Biegner v. Bloomington Chrysler/Plymouth , 426 N.W.2d 483 ( 1988 )

  • 426 N.W.2d 483 (1988)

    Robert W. BIEGNER, Relator,
    BLOOMINGTON CHRYSLER/PLYMOUTH, INC., Commissioner of Jobs and Training, Respondents.

    No. C5-88-416.

    Court of Appeals of Minnesota.

    July 19, 1988.

    *484 J. Thomas Church, Minneapolis, for Robert W. Biegner.

    Marianne D. Short, Peggy Kubicz Hall, Minneapolis, for Bloomington Chrysler/Plymouth, Inc.

    Hubert H. Humphrey, III, Atty. Gen., Peter C. Andrews, Asst. Atty. Gen., St. Paul, for Com'r of Jobs and Training.

    Considered and decided by LANSING, P.J., and RANDALL and KALITOWSKI, JJ., without oral argument.


    KALITOWSKI, Judge.

    Robert Biegner's claim for unemployment compensation benefits was denied by a Commissioner's representative with the Department of Jobs and Training, who determined that Biegner did not have good cause to quit his job with respondent Bloomington Chrysler-Plymouth, Inc. We affirm.


    Relator Robert Biegner began working as a used car lot man for the respondent automobile dealership in February 1986. In July 1986, respondent's used car salesmen and used car manager began making jokes about Biegner's sex life. Biegner complained to his union in October or November 1986, and the manager stopped *485 making the comments and told the salesmen to leave Biegner alone. Some of the salesmen, however, continued to make jokes about Biegner's sex life until approximately February 1987.

    In October 1986, one of the used car salesmen called Biegner at home one evening, identified himself as a highway patrol officer, and informed Biegner that one of respondent's salesmen had been killed in an automobile accident. When Biegner became upset, the salesman identified himself and told Biegner it was a joke. The next day the salesman apologized.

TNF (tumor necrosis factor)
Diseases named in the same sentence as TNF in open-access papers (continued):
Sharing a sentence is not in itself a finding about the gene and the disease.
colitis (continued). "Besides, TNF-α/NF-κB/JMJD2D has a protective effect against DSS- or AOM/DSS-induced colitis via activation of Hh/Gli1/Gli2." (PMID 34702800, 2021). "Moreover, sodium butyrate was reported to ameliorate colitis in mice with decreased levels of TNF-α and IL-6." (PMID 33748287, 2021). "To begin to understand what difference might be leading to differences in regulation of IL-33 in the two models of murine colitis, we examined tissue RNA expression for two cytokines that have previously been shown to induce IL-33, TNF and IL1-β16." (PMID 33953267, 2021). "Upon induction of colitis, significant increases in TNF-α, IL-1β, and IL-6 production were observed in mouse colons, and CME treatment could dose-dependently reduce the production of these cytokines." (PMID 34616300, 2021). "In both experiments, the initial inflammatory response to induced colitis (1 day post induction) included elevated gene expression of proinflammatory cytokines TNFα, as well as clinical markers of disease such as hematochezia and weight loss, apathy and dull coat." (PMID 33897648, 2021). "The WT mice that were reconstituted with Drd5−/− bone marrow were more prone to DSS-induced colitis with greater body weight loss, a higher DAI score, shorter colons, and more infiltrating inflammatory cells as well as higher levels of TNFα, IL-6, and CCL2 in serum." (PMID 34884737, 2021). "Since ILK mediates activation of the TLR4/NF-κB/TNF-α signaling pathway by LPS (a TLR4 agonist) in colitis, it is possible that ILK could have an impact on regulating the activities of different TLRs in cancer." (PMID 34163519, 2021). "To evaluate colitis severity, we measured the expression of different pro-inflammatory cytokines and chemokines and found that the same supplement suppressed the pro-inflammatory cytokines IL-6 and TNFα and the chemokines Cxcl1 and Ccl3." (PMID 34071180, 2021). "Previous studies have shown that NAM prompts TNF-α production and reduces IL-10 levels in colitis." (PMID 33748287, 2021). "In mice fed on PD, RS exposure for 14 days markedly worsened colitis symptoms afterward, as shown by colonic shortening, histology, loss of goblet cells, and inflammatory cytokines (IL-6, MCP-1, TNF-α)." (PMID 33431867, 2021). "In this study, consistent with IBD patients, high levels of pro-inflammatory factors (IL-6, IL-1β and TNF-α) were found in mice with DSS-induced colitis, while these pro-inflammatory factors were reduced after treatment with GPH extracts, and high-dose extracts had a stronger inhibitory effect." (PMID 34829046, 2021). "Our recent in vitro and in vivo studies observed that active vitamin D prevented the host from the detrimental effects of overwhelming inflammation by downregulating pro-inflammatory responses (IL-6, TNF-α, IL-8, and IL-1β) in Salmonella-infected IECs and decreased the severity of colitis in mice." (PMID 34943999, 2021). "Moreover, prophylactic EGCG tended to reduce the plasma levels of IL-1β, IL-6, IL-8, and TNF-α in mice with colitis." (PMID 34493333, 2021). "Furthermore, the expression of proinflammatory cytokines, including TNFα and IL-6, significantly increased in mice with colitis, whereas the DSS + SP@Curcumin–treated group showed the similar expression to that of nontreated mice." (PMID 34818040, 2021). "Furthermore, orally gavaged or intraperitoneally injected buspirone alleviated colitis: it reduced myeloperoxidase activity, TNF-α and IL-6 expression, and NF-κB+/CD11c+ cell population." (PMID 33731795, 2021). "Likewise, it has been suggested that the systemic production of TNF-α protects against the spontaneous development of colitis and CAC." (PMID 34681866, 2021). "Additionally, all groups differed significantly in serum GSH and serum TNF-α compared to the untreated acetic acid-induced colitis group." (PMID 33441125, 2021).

In March 1987, one of the used car salesmen displayed pictures of the used car staff, including Biegner, with captions attached as a joke.

    In mid-April 1987, some of the used car salesmen made a dummy, using Biegner's work clothes and a balloon, and hung the dummy from a rope in the used car body shop. When the used car manager was informed of the incident, he spoke with Biegner and one of the used car salesmen responsible for the incident. Biegner testified:

    And [the used car manager] told Shelly that everythings gotta stop, that's it. He told us if it continued that one of the two of us would have to go, he would not fire anybody, he would request one of us to resign. And he let Shelly leave the room and he spent about an hour explaining to me that the salesmen were basically immature and you know that they're naturally, they're practical jokers and you have to learn to accept this you know, and he explained that they were a little jealous that I was making such good money as a lot man * * *.

    At the end of February or the beginning of March 1987, Biegner had stomach problems, diagnosed as dyspepsia. By April 24, however, the symptoms had disappeared.

    On April 30, 1987, respondent's new car manager issued Biegner a written warning for failing to wash cars, and on May 5, 1987, Biegner quit his job, citing harassment, lack of cooperation, and poor working conditions as reasons for his resignation.

    Biegner applied for unemployment compensation benefits, which were denied following a determination by a Commissioner's representative that Biegner had not established good cause to quit.


    1. Did Biegner quit his job as a consequence of sexual harassment?

    2. Did Biegner have good cause to quit as a result of general harassment by his coworkers?

    3. Did Biegner quit his job as a result of a serious illness?